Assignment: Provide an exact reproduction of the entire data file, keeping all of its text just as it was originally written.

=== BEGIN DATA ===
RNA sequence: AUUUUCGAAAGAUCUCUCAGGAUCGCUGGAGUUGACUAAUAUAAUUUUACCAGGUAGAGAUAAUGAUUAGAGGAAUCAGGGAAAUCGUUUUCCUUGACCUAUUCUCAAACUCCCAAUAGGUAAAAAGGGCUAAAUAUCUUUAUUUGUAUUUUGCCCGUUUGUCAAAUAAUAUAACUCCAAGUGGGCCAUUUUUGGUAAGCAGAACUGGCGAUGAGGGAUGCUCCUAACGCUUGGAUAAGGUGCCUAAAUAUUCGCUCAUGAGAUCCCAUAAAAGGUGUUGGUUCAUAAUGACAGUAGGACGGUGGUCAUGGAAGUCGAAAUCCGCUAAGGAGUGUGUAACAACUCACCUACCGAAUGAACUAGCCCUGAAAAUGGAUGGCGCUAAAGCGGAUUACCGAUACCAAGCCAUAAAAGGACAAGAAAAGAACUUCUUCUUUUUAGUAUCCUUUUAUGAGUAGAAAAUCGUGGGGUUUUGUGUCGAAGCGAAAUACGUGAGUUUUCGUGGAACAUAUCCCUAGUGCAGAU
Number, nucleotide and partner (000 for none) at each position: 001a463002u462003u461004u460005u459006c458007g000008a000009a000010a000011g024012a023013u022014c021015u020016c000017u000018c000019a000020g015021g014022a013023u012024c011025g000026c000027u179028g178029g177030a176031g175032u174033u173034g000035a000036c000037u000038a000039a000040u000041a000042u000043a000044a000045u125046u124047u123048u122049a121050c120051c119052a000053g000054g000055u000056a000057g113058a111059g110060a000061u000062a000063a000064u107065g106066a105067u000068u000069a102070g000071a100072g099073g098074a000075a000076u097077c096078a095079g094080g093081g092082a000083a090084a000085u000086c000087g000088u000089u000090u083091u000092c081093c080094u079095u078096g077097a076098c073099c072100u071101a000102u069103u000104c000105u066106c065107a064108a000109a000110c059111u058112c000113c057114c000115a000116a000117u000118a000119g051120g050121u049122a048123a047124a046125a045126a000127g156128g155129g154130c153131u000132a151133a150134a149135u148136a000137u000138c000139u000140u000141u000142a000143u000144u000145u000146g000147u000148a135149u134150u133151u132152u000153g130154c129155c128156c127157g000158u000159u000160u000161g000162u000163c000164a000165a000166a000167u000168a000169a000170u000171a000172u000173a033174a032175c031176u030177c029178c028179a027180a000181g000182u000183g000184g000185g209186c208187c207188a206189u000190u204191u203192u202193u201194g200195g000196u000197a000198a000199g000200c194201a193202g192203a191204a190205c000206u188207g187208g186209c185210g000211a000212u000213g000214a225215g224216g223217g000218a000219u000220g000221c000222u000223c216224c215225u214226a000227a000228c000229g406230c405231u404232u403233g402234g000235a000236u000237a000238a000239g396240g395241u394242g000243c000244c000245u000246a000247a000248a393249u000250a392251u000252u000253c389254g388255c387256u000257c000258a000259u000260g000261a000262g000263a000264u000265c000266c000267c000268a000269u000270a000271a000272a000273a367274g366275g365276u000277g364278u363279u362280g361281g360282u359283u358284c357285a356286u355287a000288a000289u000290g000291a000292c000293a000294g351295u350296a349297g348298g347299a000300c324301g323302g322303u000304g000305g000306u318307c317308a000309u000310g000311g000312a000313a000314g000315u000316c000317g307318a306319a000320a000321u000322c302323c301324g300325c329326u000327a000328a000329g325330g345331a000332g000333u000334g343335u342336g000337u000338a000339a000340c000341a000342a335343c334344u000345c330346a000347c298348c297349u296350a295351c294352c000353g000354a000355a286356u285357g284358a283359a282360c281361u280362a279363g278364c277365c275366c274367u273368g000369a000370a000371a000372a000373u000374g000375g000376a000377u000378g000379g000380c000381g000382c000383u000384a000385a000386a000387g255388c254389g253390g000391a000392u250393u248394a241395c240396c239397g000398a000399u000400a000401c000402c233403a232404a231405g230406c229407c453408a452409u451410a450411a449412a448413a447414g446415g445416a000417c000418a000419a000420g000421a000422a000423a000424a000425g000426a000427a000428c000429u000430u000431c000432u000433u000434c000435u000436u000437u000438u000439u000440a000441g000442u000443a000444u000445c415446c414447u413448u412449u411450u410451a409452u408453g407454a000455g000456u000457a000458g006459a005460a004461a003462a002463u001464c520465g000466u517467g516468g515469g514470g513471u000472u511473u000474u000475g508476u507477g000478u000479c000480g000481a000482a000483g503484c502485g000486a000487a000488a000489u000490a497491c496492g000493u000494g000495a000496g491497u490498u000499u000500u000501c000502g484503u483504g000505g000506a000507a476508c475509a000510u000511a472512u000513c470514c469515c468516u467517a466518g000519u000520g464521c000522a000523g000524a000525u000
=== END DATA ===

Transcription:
RNA sequence: AUUUUCGAAAGAUCUCUCAGGAUCGCUGGAGUUGACUAAUAUAAUUUUACCAGGUAGAGAUAAUGAUUAGAGGAAUCAGGGAAAUCGUUUUCCUUGACCUAUUCUCAAACUCCCAAUAGGUAAAAAGGGCUAAAUAUCUUUAUUUGUAUUUUGCCCGUUUGUCAAAUAAUAUAACUCCAAGUGGGCCAUUUUUGGUAAGCAGAACUGGCGAUGAGGGAUGCUCCUAACGCUUGGAUAAGGUGCCUAAAUAUUCGCUCAUGAGAUCCCAUAAAAGGUGUUGGUUCAUAAUGACAGUAGGACGGUGGUCAUGGAAGUCGAAAUCCGCUAAGGAGUGUGUAACAACUCACCUACCGAAUGAACUAGCCCUGAAAAUGGAUGGCGCUAAAGCGGAUUACCGAUACCAAGCCAUAAAAGGACAAGAAAAGAACUUCUUCUUUUUAGUAUCCUUUUAUGAGUAGAAAAUCGUGGGGUUUUGUGUCGAAGCGAAAUACGUGAGUUUUCGUGGAACAUAUCCCUAGUGCAGAU
Number, nucleotide and partner (000 for none) at each position: 001a463002u462003u461004u460005u459006c458007g000008a000009a000010a000011g024012a023013u022014c021015u020016c000017u000018c000019a000020g015021g014022a013023u012024c011025g000026c000027u179028g178029g177030a176031g175032u174033u173034g000035a000036c000037u000038a000039a000040u000041a000042u000043a000044a000045u125046u124047u123048u122049a121050c120051c119052a000053g000054g000055u000056a000057g113058a111059g110060a000061u000062a000063a000064u107065g106066a105067u000068u000069a102070g000071a100072g099073g098074a000075a000076u097077c096078a095079g094080g093081g092082a000083a090084a000085u000086c000087g000088u000089u000090u083091u000092c081093c080094u079095u078096g077097a076098c073099c072100u071101a000102u069103u000104c000105u066106c065107a064108a000109a000110c059111u058112c000113c057114c000115a000116a000117u000118a000119g051120g050121u049122a048123a047124a046125a045126a000127g156128g155129g154130c153131u000132a151133a150134a149135u148136a000137u000138c000139u000140u000141u000142a000143u000144u000145u000146g000147u000148a135149u134150u133151u132152u000153g130154c129155c128156c127157g000158u000159u000160u000161g000162u000163c000164a000165a000166a000167u000168a000169a000170u000171a000172u000173a033174a032175c031176u030177c029178c028179a027180a000181g000182u000183g000184g000185g209186c208187c207188a206189u000190u204191u203192u202193u201194g200195g000196u000197a000198a000199g000200c194201a193202g192203a191204a190205c000206u188207g187208g186209c185210g000211a000212u000213g000214a225215g224216g223217g000218a000219u000220g000221c000222u000223c216224c215225u214226a000227a000228c000229g406230c405231u404232u403233g402234g000235a000236u000237a000238a000239g396240g395241u394242g000243c000244c000245u000246a000247a000248a393249u000250a392251u000252u000253c389254g388255c387256u000257c000258a000259u000260g000261a000262g000263a000264u000265c000266c000267c000268a000269u000270a000271a000272a000273a367274g366275g365276u000277g364278u363279u362280g361281g360282u359283u358284c357285a356286u355287a000288a000289u000290g000291a000292c000293a000294g351295u350296a349297g348298g347299a000300c324301g323302g322303u000304g000305g000306u318307c317308a000309u000310g000311g000312a000313a000314g000315u000316c000317g307318a306319a000320a000321u000322c302323c301324g300325c329326u000327a000328a000329g325330g345331a000332g000333u000334g343335u342336g000337u000338a000339a000340c000341a000342a335343c334344u000345c330346a000347c298348c297349u296350a295351c294352c000353g000354a000355a286356u285357g284358a283359a282360c281361u280362a279363g278364c277365c275366c274367u273368g000369a000370a000371a000372a000373u000374g000375g000376a000377u000378g000379g000380c000381g000382c000383u000384a000385a000386a000387g255388c254389g253390g000391a000392u250393u248394a241395c240396c239397g000398a000399u000400a000401c000402c233403a232404a231405g230406c229407c453408a452409u451410a450411a449412a448413a447414g446415g445416a000417c000418a000419a000420g000421a000422a000423a000424a000425g000426a000427a000428c000429u000430u000431c000432u000433u000434c000435u000436u000437u000438u000439u000440a000441g000442u000443a000444u000445c415446c414447u413448u412449u411450u410451a409452u408453g407454a000455g000456u000457a000458g006459a005460a004461a003462a002463u001464c520465g000466u517467g516468g515469g514470g513471u000472u511473u000474u000475g508476u507477g000478u000479c000480g000481a000482a000483g503484c502485g000486a000487a000488a000489u000490a497491c496492g000493u000494g000495a000496g491497u490498u000499u000500u000501c000502g484503u483504g000505g000506a000507a476508c475509a000510u000511a472512u000513c470514c469515c468516u467517a466518g000519u000520g464521c000522a000523g000524a000525u000